Re: [PanoToolsNG] thinking like publishers
- Interesting ideas.
I believe most failures come from "expecting" your clients to come to you
based on your work and their imagination from how they can use your product.
Elimination client barriers is the key. Effective utilization of our product
by general businesses is well below 1% in my opinion and that's nobody's
fault but our own... and maybe apple's.
not not really..
On Thu, Jan 28, 2010 at 3:27 PM, Don Bain <dbain@...>wrote:
> On Jan 28, 2010, at 7:02 AM, Fernando Costa Pinto wrote:
> >> And let's agree not to give our work away. We need to think like
> >> publishers, not just cameras-for-hire. "...
> > Could you explain your idea better ?
> Certainly, I think this is an area of general interest.
> [Please, everyone, read to the end, then contribute to the discussion
> positively. Let us try not to get mired in nit-picking arguments or
> attempts at humor.]
> Many of us have tried making money with a traditional website
> featuring VR panoramas. Years ago I made hundreds dollars a month from
> ads (such as Google AdSense), and franchise selling of books and
> posters. But that has dwindled as commissions have gone down and
> competition has gone up. Now it would take a huge amount of traffic to
> cover my development costs (travel, cameras, computers, production and
> hosting) and maybe even make a profit. Others have had the same
> experience. It is better than having nothing coming in, but not a good
> business model for most of us.
> Other ways of presenting panoramas on the web, such as 360Cities,
> reduce your costs for hosting, but you still have the other
> development costs and do not get the ad revenue or franchise sales. (I
> recognize that 360Cities offers a number of indirect revenue
> possibilities also.) Other sites and proposals use this model of
> donated content - you do the work, they get the revenue - Google has
> made billions this way.
> For many of us the publicity and gratification of having our work
> displayed on the web is enough. But again, it is not a good business
> model for an individual panographer. Both the ad-revenue-but-
> unprofitable personal site, and the donated-content sites are in
> essence giving our work away.
> So how to make a living producing panoramas?
> I think the most common way is to get someone to pay you to take
> panoramas. Then it is up to the customer to make money from it - you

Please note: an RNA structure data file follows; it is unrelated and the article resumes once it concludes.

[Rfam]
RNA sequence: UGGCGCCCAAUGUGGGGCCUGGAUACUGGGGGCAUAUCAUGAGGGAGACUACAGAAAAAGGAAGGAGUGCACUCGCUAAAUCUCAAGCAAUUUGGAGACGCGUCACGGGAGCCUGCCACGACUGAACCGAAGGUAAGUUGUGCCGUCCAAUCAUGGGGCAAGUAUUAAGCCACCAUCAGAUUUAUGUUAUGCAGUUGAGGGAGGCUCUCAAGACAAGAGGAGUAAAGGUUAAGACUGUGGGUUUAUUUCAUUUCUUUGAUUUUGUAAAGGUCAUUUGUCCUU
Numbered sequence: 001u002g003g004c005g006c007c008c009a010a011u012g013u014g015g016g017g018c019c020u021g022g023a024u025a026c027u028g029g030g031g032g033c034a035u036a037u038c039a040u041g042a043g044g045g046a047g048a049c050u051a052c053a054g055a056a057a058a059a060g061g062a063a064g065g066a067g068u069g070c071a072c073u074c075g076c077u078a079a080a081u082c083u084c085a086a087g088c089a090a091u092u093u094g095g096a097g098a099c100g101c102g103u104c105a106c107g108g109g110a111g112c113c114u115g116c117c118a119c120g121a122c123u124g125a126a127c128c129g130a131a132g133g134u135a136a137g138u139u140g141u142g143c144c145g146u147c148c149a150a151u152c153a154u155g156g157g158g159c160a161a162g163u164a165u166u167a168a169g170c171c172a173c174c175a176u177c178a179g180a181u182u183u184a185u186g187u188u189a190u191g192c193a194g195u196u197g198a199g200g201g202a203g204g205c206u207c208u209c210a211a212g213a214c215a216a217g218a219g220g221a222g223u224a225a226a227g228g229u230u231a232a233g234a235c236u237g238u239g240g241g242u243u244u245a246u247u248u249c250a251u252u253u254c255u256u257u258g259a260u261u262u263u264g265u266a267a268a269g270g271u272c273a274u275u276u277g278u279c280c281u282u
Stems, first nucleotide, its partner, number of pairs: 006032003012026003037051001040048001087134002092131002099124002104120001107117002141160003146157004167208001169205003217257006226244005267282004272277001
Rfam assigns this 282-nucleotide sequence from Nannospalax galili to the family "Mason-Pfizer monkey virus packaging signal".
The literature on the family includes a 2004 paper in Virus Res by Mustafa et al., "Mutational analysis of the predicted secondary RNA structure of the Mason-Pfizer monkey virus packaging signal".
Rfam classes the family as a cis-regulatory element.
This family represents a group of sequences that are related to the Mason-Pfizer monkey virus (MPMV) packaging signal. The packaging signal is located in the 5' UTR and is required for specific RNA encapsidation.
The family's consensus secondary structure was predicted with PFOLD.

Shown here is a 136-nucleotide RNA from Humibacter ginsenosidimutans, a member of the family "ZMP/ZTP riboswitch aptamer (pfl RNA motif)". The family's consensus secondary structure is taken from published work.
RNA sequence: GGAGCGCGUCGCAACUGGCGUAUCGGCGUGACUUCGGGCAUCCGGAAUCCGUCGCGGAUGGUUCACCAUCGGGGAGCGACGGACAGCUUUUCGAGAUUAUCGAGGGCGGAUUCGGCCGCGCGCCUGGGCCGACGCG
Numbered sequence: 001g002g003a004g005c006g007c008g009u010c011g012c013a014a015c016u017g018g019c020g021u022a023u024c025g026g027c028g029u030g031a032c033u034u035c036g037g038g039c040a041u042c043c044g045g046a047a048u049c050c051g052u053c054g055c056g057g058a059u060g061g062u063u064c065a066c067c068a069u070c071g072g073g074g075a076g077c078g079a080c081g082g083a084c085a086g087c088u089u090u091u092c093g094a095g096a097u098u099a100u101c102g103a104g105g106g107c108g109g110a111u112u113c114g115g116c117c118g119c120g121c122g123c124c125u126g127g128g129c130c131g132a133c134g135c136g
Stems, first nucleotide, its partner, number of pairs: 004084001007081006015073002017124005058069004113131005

> get paid up front and maybe royalties. But a lot of this business is
> at the lower end, what I think of as the IPIX syndrome, so it is a
> constant struggle to convince customers that it is worth paying you a
> reasonable price for quality work. It is similar to the "regular"
> photography business, but with a product less well appreciated and
> Another way is to sell your work directly, either in digital or
> printed form. Some leaders in the field do very well at this (and will
> be talking about it at the Tucson 2010 Conference). Selling through
> your own website doesn't seem to work very well until you get well
> known, so it involves selling through stock agencies, galleries, or
> art fairs.
> There are other ways to make money with panoramic photography (such as
> DVD virtual tours), but I think these are the main categories. In
> summary, publishing your own website but not covering costs with ad
> revenue, and donated-content sites amount to giving your work away.
> Shooting on assignment or freelance is being a "camera for hire" (not
> a bad thing, but not what all of us want). Shooting for stock or
> galleries is a straightforward business (not giving away it away or
> being hired) but tough to break into.
> So what do I mean by thinking like publishers? I think we should,
> probably as groups and companies not individuals, try to find ways
> that we can get paid directly for showing our work on the web or
> otherwise delivering it to end users.
> The web is a wonderful innovation in public education - which is why I
> got into it in the first place. Never before has so much information
> (and entertainment) been available so easily, and most of it for free.
> But it has a downside. Every newspaper and magazine in the world has
> suffered from the competition and they are grasping for new business
> models. We are in the same boat - everyone expects content on the web
> to be free! Micro-payments for high quality imagery have been tried
> and failed, paid subscription websites only seem to work for the Wall
> Street Journal and porn.
> I do not have a ready answer, I am just posing a question. How do we
> publish our work in a reasonably rewarding way?
> Many of the traditional publishing houses (books and magazines) are
> looking to e-book readers (Amazon Kindle and now Apple iPad) as a way
> to sell their content. I think the iTunes App store and Google's
> Android Market hold promise for selling to the hand-held device market.
> It is an interesting paradox. Many people are unwilling to pay for the
> New York Times on a website, but other people are happy to pay $13.99
> a month for a subscription on their Kindle. Similarly, despite
> widespread illegal downloading, millions of people are willing to pay
> for music by the song on iTunes. The same trend is apparent in movies
> and television shows.
> I am convinced that we have "compelling content", maybe not on a par
> with Hollywood movies and porn, but we know that people like our
> products. The challenge is to find the right delivery method and the
> right price point so we get paid for it.
> I hope we can explore these topics further at the conference in Tucson
> in April.
Southern Digital Solutions LLC
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